Germs. 2021 Mar 15;11(1):10-22. doi: 10.18683/germs.2021.1236. eCollection 2021 Mar.
INTRODUCTION: Prevention strategies are critical to reduce infection rates in joint arthroplasty. This study aimed to investigate the effectiveness of a set of evidence-based practices to reduce surgical site infection (SSI) rates after knee and hip arthroplasty (HPRO & KPRO).
METHODS: A quasi-experimental study design (comparing pre- and post-intervention phases) was applied. Interventions were selected, adapted, and implemented in knee and hip arthroplasty procedures as a prospective practice. They consisted of 13 processes throughout the surgical encounter, including preoperative, intraoperative, and postoperative elements.
RESULTS: Regarding hip arthroplasty procedures, the overall SSI rate during the pre-intervention period was 11.9%, which was reduced significantly to 5.1% (57% reduction) in the intervention period (p=0.042). For knee arthroplasty procedures, the overall baseline SSI rate during the pre-intervention period was 2.7%, which was reduced to 2.0% (26% reduction) in the intervention period. However, this reduction was not statistically significant (p=0.561). Combined methicillin-resistant Staphylococcus aureus (MRSA) screening with appropriate decolonization and targeted prophylaxis were associated with a 50% reduction in SSI caused by MRSA in knee arthroplasty.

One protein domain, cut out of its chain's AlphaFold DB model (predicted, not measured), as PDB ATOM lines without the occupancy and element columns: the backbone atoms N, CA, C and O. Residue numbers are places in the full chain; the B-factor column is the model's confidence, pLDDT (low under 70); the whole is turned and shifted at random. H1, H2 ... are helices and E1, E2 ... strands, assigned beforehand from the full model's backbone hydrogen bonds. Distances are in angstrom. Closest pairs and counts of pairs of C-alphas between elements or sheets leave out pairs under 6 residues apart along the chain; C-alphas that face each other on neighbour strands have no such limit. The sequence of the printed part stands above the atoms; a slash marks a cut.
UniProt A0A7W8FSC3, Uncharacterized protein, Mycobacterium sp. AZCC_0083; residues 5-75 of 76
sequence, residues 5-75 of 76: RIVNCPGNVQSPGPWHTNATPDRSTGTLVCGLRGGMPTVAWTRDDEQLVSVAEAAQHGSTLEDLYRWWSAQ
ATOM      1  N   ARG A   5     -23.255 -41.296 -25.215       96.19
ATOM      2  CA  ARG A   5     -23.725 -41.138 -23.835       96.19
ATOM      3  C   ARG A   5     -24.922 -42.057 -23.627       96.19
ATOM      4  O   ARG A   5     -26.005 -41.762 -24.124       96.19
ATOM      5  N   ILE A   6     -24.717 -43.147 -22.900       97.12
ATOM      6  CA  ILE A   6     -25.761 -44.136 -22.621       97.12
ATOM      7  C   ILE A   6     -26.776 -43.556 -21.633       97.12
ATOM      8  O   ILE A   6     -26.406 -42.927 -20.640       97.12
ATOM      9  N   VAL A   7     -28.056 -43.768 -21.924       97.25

CONCLUSIONS: The implementation of multidimensional evidence-based practices was associated with a reduction in SSI following knee and hip arthroplasties.